Views of Viscount

Viscount d'Itajuba has not placed on record his opinion on this subject, unless it can be gathered from a single passage in his remarks upon the effect of a commission on an offending de Itajuba. cruiser, when he says, "By seizing or detaining the vessel the neutral only prevents the belligerent from deriving advantage from the fraud committed within its territory by the same belligerent; while, by not proceeding against a guilty vessel it exposes itself to having its good faith justly called in question by the other belligerent."

Views of Mr. Adams.

It would seem from some of Mr. Adams's expressions that he did not concur in these views of his colleagues. While regretting that he did not do so, because the views seem to me to be in accordance with the facts, and also in accordance with general principles which all maritime powers would desire to maintain, I must bear testimony to the perfect and dignified impartiality with which, not only in this respect, but throughout the proceedings, Mr. Adams maintained his position as a judge between the two contending nations. Of him, at least, it may be said that his love of country never controlled his sense of justice, and that at no time did he appear as an advocate.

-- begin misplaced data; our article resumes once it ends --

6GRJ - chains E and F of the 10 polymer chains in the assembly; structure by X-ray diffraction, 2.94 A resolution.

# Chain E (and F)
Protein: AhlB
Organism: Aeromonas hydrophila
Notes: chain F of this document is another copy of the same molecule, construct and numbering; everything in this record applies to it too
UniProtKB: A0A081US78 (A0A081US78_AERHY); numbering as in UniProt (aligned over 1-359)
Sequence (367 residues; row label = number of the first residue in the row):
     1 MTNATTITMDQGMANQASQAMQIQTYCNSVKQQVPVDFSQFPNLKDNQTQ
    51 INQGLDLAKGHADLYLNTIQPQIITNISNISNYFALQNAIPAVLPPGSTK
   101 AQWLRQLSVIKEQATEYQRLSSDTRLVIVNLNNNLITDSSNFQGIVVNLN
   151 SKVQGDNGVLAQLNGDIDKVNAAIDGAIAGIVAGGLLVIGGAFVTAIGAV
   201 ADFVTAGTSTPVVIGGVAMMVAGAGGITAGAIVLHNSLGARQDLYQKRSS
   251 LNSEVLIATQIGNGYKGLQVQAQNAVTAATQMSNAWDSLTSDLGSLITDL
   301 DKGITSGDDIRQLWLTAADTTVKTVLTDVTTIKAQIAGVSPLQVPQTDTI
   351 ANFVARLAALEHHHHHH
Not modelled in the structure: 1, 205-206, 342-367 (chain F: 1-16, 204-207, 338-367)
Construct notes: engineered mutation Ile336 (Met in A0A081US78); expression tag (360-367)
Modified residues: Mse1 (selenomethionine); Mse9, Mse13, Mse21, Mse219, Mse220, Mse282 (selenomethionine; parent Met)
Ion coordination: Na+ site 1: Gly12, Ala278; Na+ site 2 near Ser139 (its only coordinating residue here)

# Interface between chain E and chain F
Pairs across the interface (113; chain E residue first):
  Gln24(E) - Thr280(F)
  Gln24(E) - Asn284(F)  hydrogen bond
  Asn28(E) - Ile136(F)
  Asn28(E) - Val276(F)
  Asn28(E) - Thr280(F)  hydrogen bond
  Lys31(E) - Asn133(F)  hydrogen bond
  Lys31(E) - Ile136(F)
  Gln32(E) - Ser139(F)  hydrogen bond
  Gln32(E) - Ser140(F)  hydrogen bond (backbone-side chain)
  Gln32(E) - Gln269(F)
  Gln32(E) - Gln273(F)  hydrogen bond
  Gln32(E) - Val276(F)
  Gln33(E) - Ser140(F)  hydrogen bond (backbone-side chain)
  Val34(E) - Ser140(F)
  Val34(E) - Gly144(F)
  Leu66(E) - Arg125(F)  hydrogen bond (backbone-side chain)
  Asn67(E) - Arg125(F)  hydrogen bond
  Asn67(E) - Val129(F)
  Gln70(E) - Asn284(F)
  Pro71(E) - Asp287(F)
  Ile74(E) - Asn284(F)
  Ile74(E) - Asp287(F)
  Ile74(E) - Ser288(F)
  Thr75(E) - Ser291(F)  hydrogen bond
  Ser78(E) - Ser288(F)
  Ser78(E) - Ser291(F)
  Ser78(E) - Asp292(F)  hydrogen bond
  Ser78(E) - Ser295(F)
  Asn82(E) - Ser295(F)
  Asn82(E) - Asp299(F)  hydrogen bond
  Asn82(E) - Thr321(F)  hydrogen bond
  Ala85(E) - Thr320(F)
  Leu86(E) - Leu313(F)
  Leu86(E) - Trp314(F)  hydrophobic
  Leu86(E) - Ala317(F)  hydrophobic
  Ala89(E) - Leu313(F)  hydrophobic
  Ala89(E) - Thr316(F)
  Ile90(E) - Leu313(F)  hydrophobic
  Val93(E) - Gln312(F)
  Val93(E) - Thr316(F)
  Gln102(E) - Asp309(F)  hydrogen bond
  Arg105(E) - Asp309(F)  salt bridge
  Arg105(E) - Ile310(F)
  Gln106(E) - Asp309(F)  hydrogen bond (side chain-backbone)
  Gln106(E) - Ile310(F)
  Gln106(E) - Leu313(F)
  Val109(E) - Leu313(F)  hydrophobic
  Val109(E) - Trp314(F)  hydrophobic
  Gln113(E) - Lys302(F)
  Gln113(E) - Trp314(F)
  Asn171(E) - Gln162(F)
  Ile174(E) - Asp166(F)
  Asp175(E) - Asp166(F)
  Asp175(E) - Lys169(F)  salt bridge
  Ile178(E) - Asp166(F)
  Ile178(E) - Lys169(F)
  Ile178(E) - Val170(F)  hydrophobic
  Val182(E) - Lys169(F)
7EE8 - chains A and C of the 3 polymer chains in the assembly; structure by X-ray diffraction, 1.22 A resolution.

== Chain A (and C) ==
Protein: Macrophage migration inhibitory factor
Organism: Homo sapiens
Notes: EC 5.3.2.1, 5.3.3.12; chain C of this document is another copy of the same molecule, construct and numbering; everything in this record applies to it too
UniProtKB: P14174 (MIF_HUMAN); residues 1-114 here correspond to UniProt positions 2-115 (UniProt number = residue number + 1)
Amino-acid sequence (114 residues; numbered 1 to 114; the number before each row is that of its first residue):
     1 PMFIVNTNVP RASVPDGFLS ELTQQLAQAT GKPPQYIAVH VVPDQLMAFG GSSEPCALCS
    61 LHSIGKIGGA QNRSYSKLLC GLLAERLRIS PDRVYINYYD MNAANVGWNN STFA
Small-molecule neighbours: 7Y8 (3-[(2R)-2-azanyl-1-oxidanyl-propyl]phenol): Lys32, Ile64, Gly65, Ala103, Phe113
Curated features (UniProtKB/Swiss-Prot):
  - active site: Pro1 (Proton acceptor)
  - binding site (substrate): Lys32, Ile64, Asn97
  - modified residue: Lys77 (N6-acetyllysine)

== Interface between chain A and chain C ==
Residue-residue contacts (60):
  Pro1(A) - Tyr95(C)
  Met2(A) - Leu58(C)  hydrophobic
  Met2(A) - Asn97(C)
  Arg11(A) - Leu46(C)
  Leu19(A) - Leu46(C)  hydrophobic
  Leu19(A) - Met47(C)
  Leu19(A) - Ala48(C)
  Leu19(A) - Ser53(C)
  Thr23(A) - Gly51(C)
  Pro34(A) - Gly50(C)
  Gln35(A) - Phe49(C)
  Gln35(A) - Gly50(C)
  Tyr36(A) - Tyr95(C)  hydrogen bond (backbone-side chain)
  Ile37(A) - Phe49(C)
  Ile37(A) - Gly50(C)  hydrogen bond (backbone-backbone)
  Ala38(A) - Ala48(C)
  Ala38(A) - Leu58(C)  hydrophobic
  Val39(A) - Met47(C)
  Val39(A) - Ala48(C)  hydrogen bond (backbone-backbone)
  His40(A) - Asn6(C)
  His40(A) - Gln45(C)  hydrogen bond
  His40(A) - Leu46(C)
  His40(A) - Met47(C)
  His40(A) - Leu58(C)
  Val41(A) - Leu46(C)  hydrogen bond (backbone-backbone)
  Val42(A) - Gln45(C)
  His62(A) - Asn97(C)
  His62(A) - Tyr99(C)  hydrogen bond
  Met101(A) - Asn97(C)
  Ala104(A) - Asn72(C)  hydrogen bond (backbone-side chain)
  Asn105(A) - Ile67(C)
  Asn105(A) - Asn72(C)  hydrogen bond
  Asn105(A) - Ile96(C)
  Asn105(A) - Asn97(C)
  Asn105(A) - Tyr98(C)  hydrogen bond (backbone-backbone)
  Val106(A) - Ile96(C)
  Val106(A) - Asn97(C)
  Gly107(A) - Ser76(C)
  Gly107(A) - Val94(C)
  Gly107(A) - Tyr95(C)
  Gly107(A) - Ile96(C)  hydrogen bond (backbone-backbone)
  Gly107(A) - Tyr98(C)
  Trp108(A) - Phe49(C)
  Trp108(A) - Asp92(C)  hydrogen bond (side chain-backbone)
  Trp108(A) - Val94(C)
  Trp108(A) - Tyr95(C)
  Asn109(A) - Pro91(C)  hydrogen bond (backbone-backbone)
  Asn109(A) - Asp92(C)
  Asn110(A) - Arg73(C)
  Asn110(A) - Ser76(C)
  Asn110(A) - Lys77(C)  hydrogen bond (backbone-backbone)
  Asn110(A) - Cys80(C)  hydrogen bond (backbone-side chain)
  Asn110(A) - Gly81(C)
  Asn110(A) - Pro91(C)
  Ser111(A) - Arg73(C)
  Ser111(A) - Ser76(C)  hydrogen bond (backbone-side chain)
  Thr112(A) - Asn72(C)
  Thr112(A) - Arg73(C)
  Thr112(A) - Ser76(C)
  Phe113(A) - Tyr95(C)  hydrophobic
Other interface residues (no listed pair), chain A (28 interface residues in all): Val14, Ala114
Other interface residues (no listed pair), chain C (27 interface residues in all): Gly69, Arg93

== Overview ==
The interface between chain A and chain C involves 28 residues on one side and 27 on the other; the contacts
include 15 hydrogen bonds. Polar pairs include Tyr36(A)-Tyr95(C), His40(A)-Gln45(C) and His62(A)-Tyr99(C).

His impartiality.


Effect of a com


Position of United States.


It was maintained in the American Case that, by the true construction of the second clause of the first rule of the treaty, when a vessel like the Florida, Alabama, Georgia, or Shenandoah, which has been especially adapted within a neutral port for the use of a belligerent in war, comes again within the neutral's jurisdiction, it is the duty of the neutral to seize and detain it. This construction was denied by Great Britain. It was maintained in the British papers submitted to the tribunal, that the obligation created by this clause refers only to the duty of preventing the original departure of the vessel, and that the fact that the vessel was, after the original departure from the neutral port, commissioned as a ship of war protects it against detention.

British position.

To this point we rejoined that a commission is no protection against seizure in such case, and does not operate to release the neutral from the obligation to detain the offender.

American rejoinder.

Views of Viscount d'Itajuba.

The Viscount d'Itajuba seemed to favor the American construction. He said:

According to the latter part of the first rule of Article VI of the Treaty of Washington, the neutral is bound also to use due diligence to prevent the departure from its jurisdiction of any vessel intended to cruise or carry on war as above, [viz, against a belligerent,] such vessel having been specially adapted, in whole or in part, within its jurisdiction to warlike use. If, then, a vessel built on neutral territory for the use of a belligerent, fraudulently and without the knowledge of the neutral, comes again within the jurisdiction of the sovereign whose neutrality it has violated, it ought to be seized and detained.


Count Sclopis says, on this point: